Ernst & Young made fast work of SmileDirectClub audit

Given SDC's disappointing performance post-IPO, retail investors may have suffered for EY's speed

I wrote here at the Dig on Dec. 3 that Ernst & Young LLP’s audit clients that have IPO’d so far this year appear to be like the citizens of Lake Wobegon — stronger, better-looking, and above average.  

That’s because none of the executives at those companies, including WeWork, disclosed any material weaknesses in internal controls over financial reporting in their S-1s. 

A reader wrote to ask why I had not included Nashville, Tennessee-based SmileDirectClub, ticker symbol SDC on Nasdaq, in my Dec. 3 analysis. This source had seen inside the company and was surprised executives there had not disclosed any issues with its internal controls over financial reporting, or ICFR, that may have been identified by the auditors.  

“I saw quite a few red flags,” they told me.  

SmileDirectClub was not originally included because it had yet to IPO when I originally analyzed data extracted from SEC filings by research firm Audit Analytics for a September 4 story at MarketWatch.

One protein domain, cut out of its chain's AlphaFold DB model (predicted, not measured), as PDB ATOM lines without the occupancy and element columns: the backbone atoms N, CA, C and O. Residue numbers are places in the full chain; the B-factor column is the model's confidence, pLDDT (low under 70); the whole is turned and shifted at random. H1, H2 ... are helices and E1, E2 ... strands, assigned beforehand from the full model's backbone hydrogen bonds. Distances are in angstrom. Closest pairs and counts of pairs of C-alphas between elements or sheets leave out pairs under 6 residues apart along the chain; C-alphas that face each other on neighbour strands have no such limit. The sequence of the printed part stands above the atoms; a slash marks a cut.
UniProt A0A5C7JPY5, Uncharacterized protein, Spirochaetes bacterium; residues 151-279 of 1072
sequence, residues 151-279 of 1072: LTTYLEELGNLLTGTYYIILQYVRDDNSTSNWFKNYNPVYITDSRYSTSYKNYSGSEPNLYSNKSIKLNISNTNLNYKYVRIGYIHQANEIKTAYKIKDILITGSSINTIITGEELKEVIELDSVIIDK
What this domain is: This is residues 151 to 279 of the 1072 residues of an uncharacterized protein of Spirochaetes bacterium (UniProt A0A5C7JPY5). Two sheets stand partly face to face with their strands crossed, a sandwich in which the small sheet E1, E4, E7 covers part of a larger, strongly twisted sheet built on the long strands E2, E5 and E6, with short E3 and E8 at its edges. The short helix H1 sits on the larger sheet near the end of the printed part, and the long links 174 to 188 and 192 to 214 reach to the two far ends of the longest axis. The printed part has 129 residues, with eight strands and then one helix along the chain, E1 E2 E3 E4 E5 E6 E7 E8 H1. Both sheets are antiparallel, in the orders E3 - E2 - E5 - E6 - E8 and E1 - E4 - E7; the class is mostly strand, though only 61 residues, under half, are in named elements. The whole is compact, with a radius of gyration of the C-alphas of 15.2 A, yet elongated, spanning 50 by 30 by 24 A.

I took a look and it was true: SmileDirect executives had made no disclosures of any ICFR issues.  

That meant EY’s IPO clients were maintaining their perfect record — 0 for 32 —  on management disclosures of any ICFR issues in IPOs up until early September. 

EY’s 2019 audit clients have “immaculate IPOs,” a term coined by the New York Times’ Diana Henriques — author of the Bernie Madoff book, “Wizard of Lies” — on Twitter after my original story.

That’s compared to an average of more than 20% of the audit clients of the other Big 4 firms — Deloitte, KPMG and PwC—who included management disclosures of ICFR weaknesses in their S-1s, based on their own internal assessment or the auditors’ SAS 115 letter. 

It’s even more surprising there were no ICFR weaknesses cited when you consider that SmileDirect had a lot of issues when it went public on September 11. Within a month of the IPO, on October 4, Hindenburg Research published a scathing report saying that the company was “carelessly cutting corners in a field of specialized medicine, putting customer safety at risk.”

The Hindenburg report also highlighted that SmileDirect’s Chairman/CEO had sold the company his private plane a month before the IPO. This wasn’t even the first time the SmileDirect CEO had sold the company an interest in one of his private planes, according to Hindenburg. Hindenburg declined to comment further on the report or any response from the company.

(That’s reminiscent of EY audit client WeWork that leased space in buildings its CEO Adam Neumann partly owns and purchased the trademark on the name "We" from him for $5.9 million. The company also loaned Neumann hundreds of millions of dollars.)